The Tarus looks like the overloaded the dash and center console, almost to the point where 2 people can't fit in the front, kinda odd looking interior.They may be trying too hard?
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Most of the car companies pump up their numbers with Fleet sales on the cheap. What's your point..?
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True, however the fleet discount to rental car companies averages only around $600 to $800 off dealer invoice, not $3,000 UNDER NET-NET dealer invoice.
In addition the rental car companies are required to kept the vehicle in service for six months or the next model year intro date, WOF.
The Toyota sales to the rental car companies deal has no restrictions and the cars are sold by the Toyota distributer, not by its franchised dealerships, as in the case with all other manufactures.
It is a violation of US franchise law for manufactures to sell to ANYONE except their franchised dealerships. Toyota is the exception, because when they first came to the US as was the case with VW at one point, they sold cars to a distributer not franchised dealerships and they still do today.
wrote:

Most of the car companies pump up their numbers with Fleet sales on the cheap. What's your point..?
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I have a 2007 Fusion with about 60,000 miles. Zero problems. Many mid-sized cars in the Fusion's class use prop rods to hold the hood open. Nice thing about prop rods is that they don't fail after 4 or 5 years and need to be replaced. Most cars use "cheap plastic" in the grilles. My Fusion is three years old and the cheap plastic looks as good as it did in 2006. While the seats may look plain they are much much more comforatbale that the seats in my SO's RAV4, particularly on a long trip. I'd rather have a reliable vehicle than one that has a long warranty and needs to use.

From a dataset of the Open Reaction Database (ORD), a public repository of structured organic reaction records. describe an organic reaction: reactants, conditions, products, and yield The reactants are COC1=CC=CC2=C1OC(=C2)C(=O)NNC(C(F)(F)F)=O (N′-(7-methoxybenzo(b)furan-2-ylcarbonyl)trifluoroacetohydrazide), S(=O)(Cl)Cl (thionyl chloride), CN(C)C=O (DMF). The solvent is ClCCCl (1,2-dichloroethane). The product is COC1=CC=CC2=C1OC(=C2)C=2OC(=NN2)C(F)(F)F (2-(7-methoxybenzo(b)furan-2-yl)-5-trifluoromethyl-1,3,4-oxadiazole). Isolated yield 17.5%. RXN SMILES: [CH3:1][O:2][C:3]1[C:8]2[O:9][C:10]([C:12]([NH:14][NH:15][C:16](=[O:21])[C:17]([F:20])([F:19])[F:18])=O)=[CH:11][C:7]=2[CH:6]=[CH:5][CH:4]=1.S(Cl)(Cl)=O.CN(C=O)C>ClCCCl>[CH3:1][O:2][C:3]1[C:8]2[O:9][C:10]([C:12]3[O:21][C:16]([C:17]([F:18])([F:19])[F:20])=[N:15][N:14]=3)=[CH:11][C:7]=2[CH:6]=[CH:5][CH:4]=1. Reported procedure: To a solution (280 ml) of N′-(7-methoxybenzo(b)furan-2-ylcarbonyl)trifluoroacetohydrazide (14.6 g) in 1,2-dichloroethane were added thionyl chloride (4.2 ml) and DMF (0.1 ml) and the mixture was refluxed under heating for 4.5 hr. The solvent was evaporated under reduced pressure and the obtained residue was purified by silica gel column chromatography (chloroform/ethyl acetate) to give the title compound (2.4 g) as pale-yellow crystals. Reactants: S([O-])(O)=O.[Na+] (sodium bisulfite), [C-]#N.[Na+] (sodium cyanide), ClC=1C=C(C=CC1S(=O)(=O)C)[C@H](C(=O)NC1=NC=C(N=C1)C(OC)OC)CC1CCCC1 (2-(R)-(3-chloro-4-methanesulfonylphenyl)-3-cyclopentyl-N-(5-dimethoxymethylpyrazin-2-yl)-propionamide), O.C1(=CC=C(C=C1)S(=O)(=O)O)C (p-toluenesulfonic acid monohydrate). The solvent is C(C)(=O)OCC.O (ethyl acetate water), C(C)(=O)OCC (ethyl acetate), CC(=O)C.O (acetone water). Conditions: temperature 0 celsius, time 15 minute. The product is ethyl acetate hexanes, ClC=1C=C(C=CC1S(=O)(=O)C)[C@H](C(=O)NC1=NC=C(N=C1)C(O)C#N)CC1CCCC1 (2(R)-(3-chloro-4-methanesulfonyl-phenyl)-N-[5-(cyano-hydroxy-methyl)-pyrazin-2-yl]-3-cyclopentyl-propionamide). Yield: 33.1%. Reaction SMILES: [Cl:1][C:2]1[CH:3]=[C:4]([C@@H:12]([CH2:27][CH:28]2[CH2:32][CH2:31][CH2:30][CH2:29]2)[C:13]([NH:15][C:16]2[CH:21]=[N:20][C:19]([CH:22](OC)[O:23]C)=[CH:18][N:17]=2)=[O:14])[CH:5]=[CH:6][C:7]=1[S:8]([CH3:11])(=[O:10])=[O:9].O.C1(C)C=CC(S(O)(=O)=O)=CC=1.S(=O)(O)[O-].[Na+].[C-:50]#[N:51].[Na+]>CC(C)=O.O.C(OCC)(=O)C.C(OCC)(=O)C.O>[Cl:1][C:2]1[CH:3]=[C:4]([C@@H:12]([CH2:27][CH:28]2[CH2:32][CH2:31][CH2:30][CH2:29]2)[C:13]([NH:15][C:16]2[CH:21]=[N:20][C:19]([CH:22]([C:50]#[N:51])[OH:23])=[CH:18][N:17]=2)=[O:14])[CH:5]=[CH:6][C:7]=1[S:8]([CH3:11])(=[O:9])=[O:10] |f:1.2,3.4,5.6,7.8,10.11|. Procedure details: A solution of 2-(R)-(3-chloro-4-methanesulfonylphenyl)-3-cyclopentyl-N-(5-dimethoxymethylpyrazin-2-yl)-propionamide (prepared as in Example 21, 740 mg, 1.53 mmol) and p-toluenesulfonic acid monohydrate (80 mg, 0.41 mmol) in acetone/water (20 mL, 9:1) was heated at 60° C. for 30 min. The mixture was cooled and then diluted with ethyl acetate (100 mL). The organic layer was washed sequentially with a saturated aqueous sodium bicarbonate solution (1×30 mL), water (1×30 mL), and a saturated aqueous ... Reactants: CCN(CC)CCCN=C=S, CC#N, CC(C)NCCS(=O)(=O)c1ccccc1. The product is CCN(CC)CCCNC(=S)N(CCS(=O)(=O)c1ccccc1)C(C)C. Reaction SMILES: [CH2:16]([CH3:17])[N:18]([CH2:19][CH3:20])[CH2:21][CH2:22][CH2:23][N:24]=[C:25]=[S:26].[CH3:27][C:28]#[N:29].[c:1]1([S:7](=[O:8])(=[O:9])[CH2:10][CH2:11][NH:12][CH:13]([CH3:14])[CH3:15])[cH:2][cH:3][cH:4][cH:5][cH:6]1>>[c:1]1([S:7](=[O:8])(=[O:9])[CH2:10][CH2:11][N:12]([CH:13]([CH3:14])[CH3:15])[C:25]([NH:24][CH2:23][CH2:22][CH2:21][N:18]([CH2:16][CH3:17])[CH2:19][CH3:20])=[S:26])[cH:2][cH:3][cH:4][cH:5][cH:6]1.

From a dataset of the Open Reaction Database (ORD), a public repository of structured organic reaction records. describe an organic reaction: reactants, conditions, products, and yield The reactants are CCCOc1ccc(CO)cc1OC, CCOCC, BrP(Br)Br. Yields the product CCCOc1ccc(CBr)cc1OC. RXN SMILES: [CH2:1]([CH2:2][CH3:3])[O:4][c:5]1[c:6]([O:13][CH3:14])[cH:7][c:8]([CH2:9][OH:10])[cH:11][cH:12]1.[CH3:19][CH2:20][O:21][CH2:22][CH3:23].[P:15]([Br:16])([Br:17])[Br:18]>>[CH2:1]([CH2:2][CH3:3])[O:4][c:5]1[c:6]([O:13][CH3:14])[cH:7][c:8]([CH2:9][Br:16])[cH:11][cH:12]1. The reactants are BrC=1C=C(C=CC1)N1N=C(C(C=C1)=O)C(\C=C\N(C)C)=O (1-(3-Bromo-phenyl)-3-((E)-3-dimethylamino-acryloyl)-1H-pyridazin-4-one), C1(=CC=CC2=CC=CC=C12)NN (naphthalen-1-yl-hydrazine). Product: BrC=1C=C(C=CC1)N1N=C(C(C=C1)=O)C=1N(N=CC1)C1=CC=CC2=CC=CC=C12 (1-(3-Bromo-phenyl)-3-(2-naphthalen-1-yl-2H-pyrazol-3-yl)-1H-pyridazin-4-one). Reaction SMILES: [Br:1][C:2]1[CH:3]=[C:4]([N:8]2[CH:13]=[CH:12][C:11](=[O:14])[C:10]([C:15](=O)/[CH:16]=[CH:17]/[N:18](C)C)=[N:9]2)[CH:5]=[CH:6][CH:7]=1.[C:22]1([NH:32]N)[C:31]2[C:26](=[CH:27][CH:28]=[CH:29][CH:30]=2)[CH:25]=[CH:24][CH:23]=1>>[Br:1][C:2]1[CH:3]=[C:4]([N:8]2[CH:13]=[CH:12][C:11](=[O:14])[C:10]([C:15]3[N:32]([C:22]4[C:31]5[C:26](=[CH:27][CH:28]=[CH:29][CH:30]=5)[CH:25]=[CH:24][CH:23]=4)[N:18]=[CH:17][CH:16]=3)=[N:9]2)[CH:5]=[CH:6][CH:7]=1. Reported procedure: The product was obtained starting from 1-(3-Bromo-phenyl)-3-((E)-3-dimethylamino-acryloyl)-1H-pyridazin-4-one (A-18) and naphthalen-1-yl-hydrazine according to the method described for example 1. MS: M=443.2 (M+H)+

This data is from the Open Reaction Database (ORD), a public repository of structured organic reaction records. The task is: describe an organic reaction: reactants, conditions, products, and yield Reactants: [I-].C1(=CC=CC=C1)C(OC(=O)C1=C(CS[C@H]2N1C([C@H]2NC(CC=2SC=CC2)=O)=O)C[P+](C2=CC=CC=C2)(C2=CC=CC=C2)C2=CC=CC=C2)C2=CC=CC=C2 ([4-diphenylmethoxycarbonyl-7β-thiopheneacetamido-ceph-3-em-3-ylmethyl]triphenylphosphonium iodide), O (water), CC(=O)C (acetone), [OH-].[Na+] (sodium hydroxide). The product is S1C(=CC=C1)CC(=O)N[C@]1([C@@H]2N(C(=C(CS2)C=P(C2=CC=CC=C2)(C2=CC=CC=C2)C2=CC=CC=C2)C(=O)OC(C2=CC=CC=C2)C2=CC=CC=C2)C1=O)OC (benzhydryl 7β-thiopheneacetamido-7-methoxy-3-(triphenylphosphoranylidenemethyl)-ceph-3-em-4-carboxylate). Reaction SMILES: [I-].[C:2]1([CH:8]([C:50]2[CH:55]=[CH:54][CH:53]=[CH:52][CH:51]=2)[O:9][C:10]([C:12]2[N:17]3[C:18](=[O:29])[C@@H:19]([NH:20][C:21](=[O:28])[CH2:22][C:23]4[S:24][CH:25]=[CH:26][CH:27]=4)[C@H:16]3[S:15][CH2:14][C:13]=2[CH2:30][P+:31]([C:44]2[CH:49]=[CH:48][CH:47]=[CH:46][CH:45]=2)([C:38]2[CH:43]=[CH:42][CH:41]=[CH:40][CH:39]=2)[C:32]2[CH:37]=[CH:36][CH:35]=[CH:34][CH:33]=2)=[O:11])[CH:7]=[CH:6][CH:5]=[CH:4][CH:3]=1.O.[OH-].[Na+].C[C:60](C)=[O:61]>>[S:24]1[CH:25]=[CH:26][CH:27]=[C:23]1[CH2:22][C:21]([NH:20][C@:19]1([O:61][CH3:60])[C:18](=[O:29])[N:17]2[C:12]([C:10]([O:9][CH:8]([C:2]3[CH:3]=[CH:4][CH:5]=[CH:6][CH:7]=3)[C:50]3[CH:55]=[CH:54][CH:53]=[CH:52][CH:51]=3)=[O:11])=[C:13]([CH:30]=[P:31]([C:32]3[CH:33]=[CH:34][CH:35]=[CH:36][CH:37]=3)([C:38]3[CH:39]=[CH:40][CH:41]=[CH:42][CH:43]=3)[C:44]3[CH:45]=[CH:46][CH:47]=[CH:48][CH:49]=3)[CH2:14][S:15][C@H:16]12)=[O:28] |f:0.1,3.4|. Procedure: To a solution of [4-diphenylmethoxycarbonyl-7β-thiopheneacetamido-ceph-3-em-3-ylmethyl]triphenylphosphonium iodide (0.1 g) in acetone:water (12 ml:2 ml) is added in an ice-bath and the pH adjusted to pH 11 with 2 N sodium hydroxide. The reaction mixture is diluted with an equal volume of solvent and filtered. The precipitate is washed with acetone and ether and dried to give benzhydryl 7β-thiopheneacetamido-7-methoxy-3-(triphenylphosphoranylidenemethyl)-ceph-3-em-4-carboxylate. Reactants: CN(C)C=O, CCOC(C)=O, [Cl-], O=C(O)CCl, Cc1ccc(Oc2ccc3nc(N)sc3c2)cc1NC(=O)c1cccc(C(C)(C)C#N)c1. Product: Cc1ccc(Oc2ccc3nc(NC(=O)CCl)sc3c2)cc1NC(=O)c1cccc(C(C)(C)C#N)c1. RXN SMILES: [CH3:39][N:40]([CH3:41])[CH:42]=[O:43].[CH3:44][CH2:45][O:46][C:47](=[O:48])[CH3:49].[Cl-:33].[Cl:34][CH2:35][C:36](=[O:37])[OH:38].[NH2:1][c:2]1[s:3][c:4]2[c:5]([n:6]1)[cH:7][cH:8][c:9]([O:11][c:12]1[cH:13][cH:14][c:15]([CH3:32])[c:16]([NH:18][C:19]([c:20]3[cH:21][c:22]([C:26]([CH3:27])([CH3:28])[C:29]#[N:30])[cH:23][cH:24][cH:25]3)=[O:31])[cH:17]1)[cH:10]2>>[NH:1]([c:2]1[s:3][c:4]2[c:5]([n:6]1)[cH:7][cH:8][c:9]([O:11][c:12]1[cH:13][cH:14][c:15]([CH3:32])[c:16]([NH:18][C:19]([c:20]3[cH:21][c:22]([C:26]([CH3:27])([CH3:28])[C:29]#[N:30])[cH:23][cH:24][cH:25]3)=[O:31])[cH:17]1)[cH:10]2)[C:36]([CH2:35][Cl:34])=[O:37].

I agree on the Taurus dash area. I really like a lot of things about the new Taurus, but that oversized console has to go. Despite being much wider, the front seat hip room is about the same as the Fusion. Maybe when they build a cop version of the Taurus, they will offer a better front seat arrangement.
Ed
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Look to Ford next certified police vehicle to be a AWD twin blown V6 version of the Flex. IF and when, Ford decides to actually close the Canadian plant.
Every time Ford has set a date to close the plant, CV sales to Police Departments and taxi companies go UP. Currently annual sales are approaching 300,000. The GM and particularly the Chrysler certified police vehicles are a poor alternative to the much more useful, cost effective and safer full size CV.

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Why do you think it will be the Flex and not the Taurus?
Derek
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The Flex has the interior room needed by the departments. Like of the interior room needed by the departments is the main reason they do not like the GM and Chrysler certified police vehicles

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The Taurus would seem to have plenty of room if they ditch that oversized console. They should probably modify the back window so the visibility is better as well.
Derek
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CVs Interceptors do not have a council. The room where GM and Chryslers certified police cars have a problem is in rear, not the front.

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Mike Hunter wrote:

However, NYC city has a council. And a lot of other cities. So perhaps if all the members of the council wanted to sit in a car without a console, they can borrow a cop car.

Don't you mean chamber? I mean, is the place where the council meets called the chamber?

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Thank you for taking the time ounce again to proof read my post for me. Personally I have better things to do with my time, but I think you are wasting your time, since the average NG reader already knew I was referring to the console.

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Mike Hunter wrote:

Ounce? Are you calling me fat? Saying I am weighing too much?

Oh, is that what you meant?

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I've been told that the GM's & Chryslers have problems with both front and rear. Ask some policemen who actually use them. They're typically large guys and the front needs to be large enough to accomodate them as well as computers and video cameras etc. The back needs to be able to hold prisoners, and the trunk needs to be large enough to hold equipment and guns. The Ford CV's ace all those requirements.
Derek
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That precisely the problem with GM's & Chryslers certified police vehicles, Chryslers are the worse of the two.